Monday, December 26, 2011

Christmas Break Book Four: Going Deep

                They say it’s not what you know, but who you know, and I’m learning that fast. Who I know at the moment consists mostly of a certain professor who often assigns his students book reviews for future publication. This book was my latest assignment.
                Sometimes I don’t get to choose my book. In those cases, I usually end up with a mediocre novel or Christian self-help book (at least I haven’t been cursed with an Amish romance yet… knock on wood). But this time, I was able to pick my own. And, I must say, I chose well.
                Gordon MacDonald’s Going Deep follows his fictional congregation (from his previous book, Who Stole My Church?) on a journey of renewal. Pastor Mac (as MacDonald is called by many of his friends) leads a small group of Christians for a year, guiding them and helping them grow, transforming them into deep people capable of great Christian leadership.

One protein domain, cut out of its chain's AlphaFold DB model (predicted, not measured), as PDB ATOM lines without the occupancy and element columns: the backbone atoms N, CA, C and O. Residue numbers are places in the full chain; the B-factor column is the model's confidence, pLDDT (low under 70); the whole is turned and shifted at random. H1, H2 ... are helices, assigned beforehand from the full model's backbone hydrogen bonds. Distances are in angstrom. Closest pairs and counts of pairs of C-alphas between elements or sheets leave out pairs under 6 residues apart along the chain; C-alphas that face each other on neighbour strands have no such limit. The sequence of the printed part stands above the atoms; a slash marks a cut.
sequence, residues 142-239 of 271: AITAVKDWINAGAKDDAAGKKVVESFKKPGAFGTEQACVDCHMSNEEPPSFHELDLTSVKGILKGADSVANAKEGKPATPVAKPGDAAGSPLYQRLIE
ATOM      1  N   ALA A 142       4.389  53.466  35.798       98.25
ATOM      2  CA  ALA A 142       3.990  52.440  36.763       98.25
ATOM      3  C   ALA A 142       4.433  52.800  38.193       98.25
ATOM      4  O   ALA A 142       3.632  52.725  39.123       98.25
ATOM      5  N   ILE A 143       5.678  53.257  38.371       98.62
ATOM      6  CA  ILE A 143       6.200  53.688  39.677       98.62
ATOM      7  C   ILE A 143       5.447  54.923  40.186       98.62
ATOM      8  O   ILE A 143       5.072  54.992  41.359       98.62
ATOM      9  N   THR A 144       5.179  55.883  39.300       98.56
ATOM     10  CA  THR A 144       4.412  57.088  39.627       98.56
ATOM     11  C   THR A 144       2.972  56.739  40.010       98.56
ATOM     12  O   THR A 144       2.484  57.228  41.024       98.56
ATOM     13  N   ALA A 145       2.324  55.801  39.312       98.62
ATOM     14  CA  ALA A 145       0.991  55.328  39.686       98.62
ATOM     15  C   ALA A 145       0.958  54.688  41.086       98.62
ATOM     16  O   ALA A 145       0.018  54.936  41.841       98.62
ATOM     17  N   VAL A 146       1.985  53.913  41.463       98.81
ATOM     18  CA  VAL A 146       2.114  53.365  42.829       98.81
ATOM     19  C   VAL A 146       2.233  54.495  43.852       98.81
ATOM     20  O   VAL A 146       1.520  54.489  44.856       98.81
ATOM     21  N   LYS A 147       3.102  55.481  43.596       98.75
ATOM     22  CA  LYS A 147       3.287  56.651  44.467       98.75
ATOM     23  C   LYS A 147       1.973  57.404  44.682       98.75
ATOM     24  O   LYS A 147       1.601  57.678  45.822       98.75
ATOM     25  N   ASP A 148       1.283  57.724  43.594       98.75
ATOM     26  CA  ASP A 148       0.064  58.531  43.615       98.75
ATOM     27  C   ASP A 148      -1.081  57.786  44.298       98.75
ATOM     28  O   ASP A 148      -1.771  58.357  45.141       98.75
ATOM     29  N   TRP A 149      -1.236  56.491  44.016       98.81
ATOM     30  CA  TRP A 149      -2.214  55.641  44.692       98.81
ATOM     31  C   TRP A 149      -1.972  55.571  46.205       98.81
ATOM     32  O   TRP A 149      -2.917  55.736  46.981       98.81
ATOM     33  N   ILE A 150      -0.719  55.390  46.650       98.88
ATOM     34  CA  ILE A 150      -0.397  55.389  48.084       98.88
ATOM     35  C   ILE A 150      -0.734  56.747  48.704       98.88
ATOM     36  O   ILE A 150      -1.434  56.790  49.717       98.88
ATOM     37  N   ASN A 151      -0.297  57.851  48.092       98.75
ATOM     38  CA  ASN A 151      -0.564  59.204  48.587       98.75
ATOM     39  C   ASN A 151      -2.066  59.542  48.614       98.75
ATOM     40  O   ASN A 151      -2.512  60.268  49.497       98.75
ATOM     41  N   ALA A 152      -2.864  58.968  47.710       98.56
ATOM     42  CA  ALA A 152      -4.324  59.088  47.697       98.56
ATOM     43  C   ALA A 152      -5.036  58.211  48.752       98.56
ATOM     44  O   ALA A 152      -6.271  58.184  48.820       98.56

This book is written in narrative form, but MacDonald still manages to cram its pages full of tips and insights. His methods may be revolutionary, but their foundation is very basic:  to simply follow in Christ’s footsteps. And though they’re revolutionary, they seem so obvious that I was shocked they’d never occurred to me before.
Heads-up for any non-Christian readers:  this book is, as you’ve probably guessed, intended for a Christian audience. It’s not literature; it functions as more of a guide to how to make these kinds of changes in a church.
Pros:  MacDonald has real experience in this kind of transformation, and the fictional nature of the book makes his concepts clear and easy to understand.
                Cons:  With clarity and simplicity come redundancies. And with redundancies come unnecessary length. Also, know that this book was not written primarily to entertain. Don’t expect intricate plot twists or an edge-of-your-seat conflict. Though fascinating, this is a strictly informative novel.
                Conclusion:  I absolutely recommend this. Especially if you’re in a leadership position in your church. This could really change how you look at the way churches should function.
                Next up:  The Book Thief, by Markus Zusak.

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